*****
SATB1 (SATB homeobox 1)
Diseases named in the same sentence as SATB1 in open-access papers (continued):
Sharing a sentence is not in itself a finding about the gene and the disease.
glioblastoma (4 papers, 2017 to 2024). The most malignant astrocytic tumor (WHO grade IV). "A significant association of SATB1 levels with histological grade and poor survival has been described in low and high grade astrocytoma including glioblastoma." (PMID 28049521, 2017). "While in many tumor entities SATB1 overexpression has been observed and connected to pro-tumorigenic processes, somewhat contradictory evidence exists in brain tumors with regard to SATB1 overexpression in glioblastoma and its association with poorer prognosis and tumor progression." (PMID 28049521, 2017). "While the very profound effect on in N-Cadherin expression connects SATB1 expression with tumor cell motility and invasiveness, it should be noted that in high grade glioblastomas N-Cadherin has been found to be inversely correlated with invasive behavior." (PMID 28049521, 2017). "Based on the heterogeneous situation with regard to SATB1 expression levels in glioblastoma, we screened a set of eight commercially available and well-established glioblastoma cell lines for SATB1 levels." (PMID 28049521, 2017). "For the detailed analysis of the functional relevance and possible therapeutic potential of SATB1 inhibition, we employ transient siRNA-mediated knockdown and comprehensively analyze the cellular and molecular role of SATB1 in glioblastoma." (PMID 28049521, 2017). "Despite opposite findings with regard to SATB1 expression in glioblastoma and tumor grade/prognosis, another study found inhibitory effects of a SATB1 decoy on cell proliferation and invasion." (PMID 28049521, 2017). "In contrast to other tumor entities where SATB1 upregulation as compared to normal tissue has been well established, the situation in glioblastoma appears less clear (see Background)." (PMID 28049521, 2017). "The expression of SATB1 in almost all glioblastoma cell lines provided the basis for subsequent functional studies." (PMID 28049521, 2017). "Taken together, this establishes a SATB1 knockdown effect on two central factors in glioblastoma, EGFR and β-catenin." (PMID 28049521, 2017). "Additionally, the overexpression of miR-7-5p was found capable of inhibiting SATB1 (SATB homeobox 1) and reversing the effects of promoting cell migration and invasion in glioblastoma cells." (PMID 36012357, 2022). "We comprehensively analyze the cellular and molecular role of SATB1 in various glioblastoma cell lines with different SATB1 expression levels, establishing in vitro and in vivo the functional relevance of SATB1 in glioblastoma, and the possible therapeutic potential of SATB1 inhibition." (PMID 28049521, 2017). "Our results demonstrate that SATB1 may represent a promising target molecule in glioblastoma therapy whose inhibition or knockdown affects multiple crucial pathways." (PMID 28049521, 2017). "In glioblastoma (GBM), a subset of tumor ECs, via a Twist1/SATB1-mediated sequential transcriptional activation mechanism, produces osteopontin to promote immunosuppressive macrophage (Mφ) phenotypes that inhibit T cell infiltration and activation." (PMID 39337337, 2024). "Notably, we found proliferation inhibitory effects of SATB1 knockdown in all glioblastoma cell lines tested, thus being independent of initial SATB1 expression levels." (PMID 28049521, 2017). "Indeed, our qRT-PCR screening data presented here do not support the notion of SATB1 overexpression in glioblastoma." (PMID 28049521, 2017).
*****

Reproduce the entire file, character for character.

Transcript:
SATB1 (SATB homeobox 1)
Diseases named in the same sentence as SATB1 in open-access papers (continued):
Sharing a sentence is not in itself a finding about the gene and the disease.
glioblastoma (4 papers, 2017 to 2024). The most malignant astrocytic tumor (WHO grade IV). "A significant association of SATB1 levels with histological grade and poor survival has been described in low and high grade astrocytoma including glioblastoma." (PMID 28049521, 2017). "While in many tumor entities SATB1 overexpression has been observed and connected to pro-tumorigenic processes, somewhat contradictory evidence exists in brain tumors with regard to SATB1 overexpression in glioblastoma and its association with poorer prognosis and tumor progression." (PMID 28049521, 2017). "While the very profound effect on in N-Cadherin expression connects SATB1 expression with tumor cell motility and invasiveness, it should be noted that in high grade glioblastomas N-Cadherin has been found to be inversely correlated with invasive behavior." (PMID 28049521, 2017). "Based on the heterogeneous situation with regard to SATB1 expression levels in glioblastoma, we screened a set of eight commercially available and well-established glioblastoma cell lines for SATB1 levels." (PMID 28049521, 2017). "For the detailed analysis of the functional relevance and possible therapeutic potential of SATB1 inhibition, we employ transient siRNA-mediated knockdown and comprehensively analyze the cellular and molecular role of SATB1 in glioblastoma." (PMID 28049521, 2017). "Despite opposite findings with regard to SATB1 expression in glioblastoma and tumor grade/prognosis, another study found inhibitory effects of a SATB1 decoy on cell proliferation and invasion." (PMID 28049521, 2017). "In contrast to other tumor entities where SATB1 upregulation as compared to normal tissue has been well established, the situation in glioblastoma appears less clear (see Background)." (PMID 28049521, 2017). "The expression of SATB1 in almost all glioblastoma cell lines provided the basis for subsequent functional studies." (PMID 28049521, 2017). "Taken together, this establishes a SATB1 knockdown effect on two central factors in glioblastoma, EGFR and β-catenin." (PMID 28049521, 2017). "Additionally, the overexpression of miR-7-5p was found capable of inhibiting SATB1 (SATB homeobox 1) and reversing the effects of promoting cell migration and invasion in glioblastoma cells." (PMID 36012357, 2022). "We comprehensively analyze the cellular and molecular role of SATB1 in various glioblastoma cell lines with different SATB1 expression levels, establishing in vitro and in vivo the functional relevance of SATB1 in glioblastoma, and the possible therapeutic potential of SATB1 inhibition." (PMID 28049521, 2017). "Our results demonstrate that SATB1 may represent a promising target molecule in glioblastoma therapy whose inhibition or knockdown affects multiple crucial pathways." (PMID 28049521, 2017). "In glioblastoma (GBM), a subset of tumor ECs, via a Twist1/SATB1-mediated sequential transcriptional activation mechanism, produces osteopontin to promote immunosuppressive macrophage (Mφ) phenotypes that inhibit T cell infiltration and activation." (PMID 39337337, 2024). "Notably, we found proliferation inhibitory effects of SATB1 knockdown in all glioblastoma cell lines tested, thus being independent of initial SATB1 expression levels." (PMID 28049521, 2017). "Indeed, our qRT-PCR screening data presented here do not support the notion of SATB1 overexpression in glioblastoma." (PMID 28049521, 2017).